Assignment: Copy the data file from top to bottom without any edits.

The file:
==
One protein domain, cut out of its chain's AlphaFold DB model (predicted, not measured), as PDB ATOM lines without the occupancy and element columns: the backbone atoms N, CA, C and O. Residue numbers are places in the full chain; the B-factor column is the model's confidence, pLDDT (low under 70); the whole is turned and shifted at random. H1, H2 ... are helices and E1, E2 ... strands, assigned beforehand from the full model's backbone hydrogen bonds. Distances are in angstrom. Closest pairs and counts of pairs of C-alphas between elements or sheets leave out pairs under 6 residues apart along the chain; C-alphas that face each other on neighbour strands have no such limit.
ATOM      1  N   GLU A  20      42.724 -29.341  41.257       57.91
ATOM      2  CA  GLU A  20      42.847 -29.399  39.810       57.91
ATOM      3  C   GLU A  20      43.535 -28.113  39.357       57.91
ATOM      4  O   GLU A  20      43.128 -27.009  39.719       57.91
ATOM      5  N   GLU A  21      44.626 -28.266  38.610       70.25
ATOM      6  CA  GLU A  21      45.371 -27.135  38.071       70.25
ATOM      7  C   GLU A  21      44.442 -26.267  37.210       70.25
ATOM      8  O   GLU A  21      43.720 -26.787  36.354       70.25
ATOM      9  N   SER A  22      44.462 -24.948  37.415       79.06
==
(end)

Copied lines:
One protein domain, cut out of its chain's AlphaFold DB model (predicted, not measured), as PDB ATOM lines without the occupancy and element columns: the backbone atoms N, CA, C and O. Residue numbers are places in the full chain; the B-factor column is the model's confidence, pLDDT (low under 70); the whole is turned and shifted at random. H1, H2 ... are helices and E1, E2 ... strands, assigned beforehand from the full model's backbone hydrogen bonds. Distances are in angstrom. Closest pairs and counts of pairs of C-alphas between elements or sheets leave out pairs under 6 residues apart along the chain; C-alphas that face each other on neighbour strands have no such limit.
ATOM      1  N   GLU A  20      42.724 -29.341  41.257       57.91
ATOM      2  CA  GLU A  20      42.847 -29.399  39.810       57.91
ATOM      3  C   GLU A  20      43.535 -28.113  39.357       57.91
ATOM      4  O   GLU A  20      43.128 -27.009  39.719       57.91
ATOM      5  N   GLU A  21      44.626 -28.266  38.610       70.25
ATOM      6  CA  GLU A  21      45.371 -27.135  38.071       70.25
ATOM      7  C   GLU A  21      44.442 -26.267  37.210       70.25
ATOM      8  O   GLU A  21      43.720 -26.787  36.354       70.25
ATOM      9  N   SER A  22      44.462 -24.948  37.415       79.06